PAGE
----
The following are the subsets that only contain one element
* No disk may be placed on top of a smaller disk.
+
* <code>[1]</code>
 +
* <code>[False]</code>
 +
* <code>["Hello"]</code>
 +
The following are the subsets that contain two elements (order doesn't matter)
 +
* <code>[1, False]</code>
 +
* <code>[1, "Hello"]</code>
 +
* <code>[False, "Hello"]</code>
 +
This is the original set itself (so <code>lst</code> is a subset of <code>lst</code>)
 +
* <code>[1, False, "Hello"]</code>
 +
 
 +
The power set of <code>lst</code>, is a set that contains all of these subsets:
 +
 
 +
<source lang="python">
 +
>>> powerset(lst)
 +
[[], [1], [False], ["Hello"], [1, False], [1, "Hello"], [False, "Hello"], [1, False, "Hello]]
 +
</source>
  
  
 
== Problem ==
 
== Problem ==
 
The problem can be stated as such:
 
The problem can be stated as such:
<blockquote>Complete the definition of <code>towers_of_hanoi</code> which prints out the steps to solve this puzzle for any number of <code>n</code> disks starting from the <code>start</code> rod and moving them to the <code>end</code> rod:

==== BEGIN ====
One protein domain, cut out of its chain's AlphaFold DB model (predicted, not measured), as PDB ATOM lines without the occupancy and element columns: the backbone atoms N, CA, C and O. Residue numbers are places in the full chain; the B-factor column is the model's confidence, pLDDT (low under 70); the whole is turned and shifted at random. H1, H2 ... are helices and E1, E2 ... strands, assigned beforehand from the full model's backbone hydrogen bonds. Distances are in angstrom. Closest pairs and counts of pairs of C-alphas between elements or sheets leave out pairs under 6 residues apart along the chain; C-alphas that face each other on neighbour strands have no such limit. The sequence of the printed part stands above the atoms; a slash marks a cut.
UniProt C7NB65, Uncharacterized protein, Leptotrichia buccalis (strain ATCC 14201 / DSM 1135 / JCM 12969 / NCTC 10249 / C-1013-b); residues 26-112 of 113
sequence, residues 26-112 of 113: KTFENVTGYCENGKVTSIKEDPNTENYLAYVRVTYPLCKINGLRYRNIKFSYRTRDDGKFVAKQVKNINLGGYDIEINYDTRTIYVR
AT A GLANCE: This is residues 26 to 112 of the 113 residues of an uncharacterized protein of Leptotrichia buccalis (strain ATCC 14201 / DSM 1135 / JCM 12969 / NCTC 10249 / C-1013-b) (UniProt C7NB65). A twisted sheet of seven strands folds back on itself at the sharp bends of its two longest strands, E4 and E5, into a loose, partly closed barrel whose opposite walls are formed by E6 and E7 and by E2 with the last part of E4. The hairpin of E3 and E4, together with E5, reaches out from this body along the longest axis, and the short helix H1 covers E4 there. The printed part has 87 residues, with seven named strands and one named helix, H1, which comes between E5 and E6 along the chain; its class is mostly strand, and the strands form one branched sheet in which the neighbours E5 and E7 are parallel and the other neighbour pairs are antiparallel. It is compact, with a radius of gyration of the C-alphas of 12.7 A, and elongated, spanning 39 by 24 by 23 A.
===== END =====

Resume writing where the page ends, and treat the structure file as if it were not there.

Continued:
+
<blockquote>Complete the definition of <code>powerset</code> which takes in a list as an argument and returns a new list containing all of the subsets of the argument list:
 
<source lang="python">
 
<source lang="python">
def towers_of_hanoi(n, start, end):
+
def powerset(lst):
     """Print the moves required to solve the towers of hanoi game if we start
+
     """Return a list containing all the subsets of lst.
    with n disks on the start pole and want to move them all to the end pole.
+
  
     The game is to assumed to have 3 poles (which is traditional).
+
     >>> powerset([])
 
+
    [[]]
     >>> towers_of_hanoi(1, 1, 3)
+
     >>> powerset(["CS", [61, "A"]])
     Move 1 disk from rod 1 to rod 3